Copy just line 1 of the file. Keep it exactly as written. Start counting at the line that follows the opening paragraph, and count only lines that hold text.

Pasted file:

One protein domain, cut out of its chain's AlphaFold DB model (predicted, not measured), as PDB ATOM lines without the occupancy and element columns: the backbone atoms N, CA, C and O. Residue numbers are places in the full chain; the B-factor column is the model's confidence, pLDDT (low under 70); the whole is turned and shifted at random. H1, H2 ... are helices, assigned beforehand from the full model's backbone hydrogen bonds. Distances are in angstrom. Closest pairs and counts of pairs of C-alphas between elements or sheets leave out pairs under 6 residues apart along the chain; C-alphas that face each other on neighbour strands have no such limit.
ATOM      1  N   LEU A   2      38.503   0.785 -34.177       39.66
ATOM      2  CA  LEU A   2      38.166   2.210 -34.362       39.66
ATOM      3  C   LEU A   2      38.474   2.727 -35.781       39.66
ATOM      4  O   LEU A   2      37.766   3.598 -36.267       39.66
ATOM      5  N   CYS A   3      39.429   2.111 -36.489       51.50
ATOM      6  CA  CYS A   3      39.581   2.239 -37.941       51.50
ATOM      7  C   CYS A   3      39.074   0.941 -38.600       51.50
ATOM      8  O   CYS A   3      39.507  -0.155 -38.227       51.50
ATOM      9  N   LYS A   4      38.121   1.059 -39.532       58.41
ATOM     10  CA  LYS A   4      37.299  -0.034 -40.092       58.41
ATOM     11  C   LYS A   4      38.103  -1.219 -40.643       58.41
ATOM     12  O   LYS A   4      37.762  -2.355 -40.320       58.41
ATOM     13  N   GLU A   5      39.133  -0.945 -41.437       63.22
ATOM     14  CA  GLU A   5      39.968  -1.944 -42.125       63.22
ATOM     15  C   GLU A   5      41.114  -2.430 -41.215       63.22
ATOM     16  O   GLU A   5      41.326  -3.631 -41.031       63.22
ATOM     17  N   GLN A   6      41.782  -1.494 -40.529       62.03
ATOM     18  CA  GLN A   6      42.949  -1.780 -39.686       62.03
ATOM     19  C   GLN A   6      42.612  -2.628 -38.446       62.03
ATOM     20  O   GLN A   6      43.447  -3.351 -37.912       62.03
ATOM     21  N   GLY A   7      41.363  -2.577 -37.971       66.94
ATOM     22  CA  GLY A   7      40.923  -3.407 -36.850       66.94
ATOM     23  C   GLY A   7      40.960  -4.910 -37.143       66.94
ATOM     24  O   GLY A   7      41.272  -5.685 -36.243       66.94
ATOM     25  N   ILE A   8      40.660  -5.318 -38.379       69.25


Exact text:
ATOM      1  N   LEU A   2      38.503   0.785 -34.177       39.66